Economic:On 28 September 2021, it was announced the Yukon Paid Sick Leave Rebate for employers and the self-employed would be relaunched for a third term, from 1 October 2021, to 30 September 2022. This provides up to 10 days’ wages for workers where covid-19 has made them sick, self-isolating or caring for other household members (see here). From 24 September 2021, Yukon’s Tourism Accommodation Sector Supplement (TASS), Tourism Non-Accommodation Sector Supplement (TNASS) and Great Yukon Summer Travel Rebate programmes extended until 31 March 2022. (See here). A new stream of the Tourism Non-Accommodation Sector Supplement program has been announced, directing further funding to bars and restaurants to break-even monthly, as well as separate one-time payments,10 February 2022. Yukon’s government is proposing to extend its business investment tax credit from 31 December 2022 to31 December 2026.
Travel: As of 01 March 2022, travel restrictions for NWT have changed, in light of an easing of restrictions; where any person is permitted to NWT regardless of purpose or vaccination status. Testing requirements will still be in place for anyone returning to small communities after travel; working or volunteering with vulnerable populations or in vulnerable settings, 25 February 2022, as well as:
Residents: NWT residents who are returning from international travel must abide by Canadian travel requirements, as well as then submitting a Self-Isolation Plan to enter the NWT, providing tests on days 0 or 1 and Day 4.
Non-Residents: Self-isolation is no longer required, but it is recommended everyone entering the NWT should follow certain recommendations. It’s now mandated all visitors must submit Self-Isolation plans, with further details here.
Closures and Restrictions: As of01 March 2022, gathering restrictions will end, and the proof of vaccination (PVC) program for businesses will cease. The Public Health Emergency for the NWT’s has been extended until15 March 2022. Emerging Wisely 2021 is the NWT’s strategy for safely resuming activities that were impacted by the COVID-19 pandemic. To host a gathering of over 200 people or a high-risk activities, OCPHO approval is required and businesses/individuals must apply for an activity exemption. With this easing, the Covid Secretariat and GNWT Covid-19 response is being wound down, 07 March 2022.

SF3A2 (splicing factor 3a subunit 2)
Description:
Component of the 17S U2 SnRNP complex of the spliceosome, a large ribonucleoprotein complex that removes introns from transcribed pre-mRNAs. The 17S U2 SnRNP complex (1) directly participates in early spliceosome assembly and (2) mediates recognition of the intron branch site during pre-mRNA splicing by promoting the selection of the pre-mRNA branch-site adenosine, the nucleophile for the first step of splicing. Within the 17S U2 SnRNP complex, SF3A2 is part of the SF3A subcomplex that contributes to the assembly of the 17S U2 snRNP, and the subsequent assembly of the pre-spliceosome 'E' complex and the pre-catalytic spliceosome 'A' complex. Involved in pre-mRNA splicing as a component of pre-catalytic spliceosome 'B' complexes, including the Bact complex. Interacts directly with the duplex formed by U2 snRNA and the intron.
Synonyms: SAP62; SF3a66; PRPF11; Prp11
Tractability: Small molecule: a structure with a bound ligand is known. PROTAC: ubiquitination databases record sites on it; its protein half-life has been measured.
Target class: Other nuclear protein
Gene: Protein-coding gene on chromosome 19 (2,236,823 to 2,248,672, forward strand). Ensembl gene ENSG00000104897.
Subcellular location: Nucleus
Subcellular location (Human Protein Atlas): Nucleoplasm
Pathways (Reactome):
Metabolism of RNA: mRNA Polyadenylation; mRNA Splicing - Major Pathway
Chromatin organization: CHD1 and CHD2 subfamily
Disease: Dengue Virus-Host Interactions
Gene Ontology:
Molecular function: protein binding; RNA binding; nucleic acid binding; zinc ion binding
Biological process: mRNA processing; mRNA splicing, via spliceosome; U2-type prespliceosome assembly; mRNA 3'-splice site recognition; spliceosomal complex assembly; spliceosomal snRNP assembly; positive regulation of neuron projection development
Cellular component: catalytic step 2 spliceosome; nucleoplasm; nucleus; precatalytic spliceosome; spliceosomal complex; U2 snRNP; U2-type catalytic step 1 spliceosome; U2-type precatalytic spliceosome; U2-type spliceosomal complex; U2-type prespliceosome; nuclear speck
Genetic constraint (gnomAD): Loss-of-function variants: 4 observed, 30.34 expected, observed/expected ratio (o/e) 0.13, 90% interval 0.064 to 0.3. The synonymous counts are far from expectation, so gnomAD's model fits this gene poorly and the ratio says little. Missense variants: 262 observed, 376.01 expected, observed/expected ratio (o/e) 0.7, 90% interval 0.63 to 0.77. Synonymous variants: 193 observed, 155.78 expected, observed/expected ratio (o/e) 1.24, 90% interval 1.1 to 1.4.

Vaccinations: NWT will offer third doses of the COVID-19 vaccine to immunocompromised people beginning 20 September 2021 (see here). As of 18 October 2021, the NWT government is introducing a COVID-19 at-home student screening pilot programme, to detect asymptomatic cases of COVID-19 amongst students and respond quickly to reduce risk (see here). The Government of the NWT (GNWT) implemented amendments, on 01 December 2021, legislating that all GNWT employees need to be fully vaccinated against COVID-19 (see here). 17 December 2021, a new public health order mandates changes to self-isolation requirements for travellers, of varied vaccination status and age. As of 16 December 2021, booster doses have been expanded to residents aged 16+. With public health measures being eased, the GNWT has revised its implementation of the GNWT Employee Vaccination Policy (28 February 2022); PVC, testing, and PPE will only be required for contractees who directly work in vulnerable sectors, federally regulated industries, and other workplaces with direct vaccination policy/requirements.
Economic: As of 29 October 2021 additional funding for businesses – up to $12,500 of funding under the Support for Entrepreneurs and Economic Development (SEED) programme for SMEs affected by recent public health measures, and will include funding for equipment, training and new technologies (see here). Additional funding for tourism businesses through the Tourism Restart Programme (one time grant of up to $18,000) to eligible tourism operators and businesses. (Seehere). The NWT government has announced a new Labour Market Recovery Wage Grant, as of 07 October 2021. Resultantly, eligible non-essential businesses impacted by public health restrictions on gathering sizes (since 01 August 2021) will receive funding of up to $2,000-$10,000 maximum per employee, after application. (See morehere). 07 December 2021 the GNWT has waived tourism renewal fees for the third year in a row, in the wake of the global pandemic continuing to affect the tourism industry. The GNWT has approved $502 million Capital Estimates for critical infrastructure in the territory, to continue the recovery from Covid-19, 14 December 2021. Additional funding support for small and medium business – relating to offsetting losses due to closures/cancellations and those affected by capacity limits – has been released by the NWT government,23 February 2022.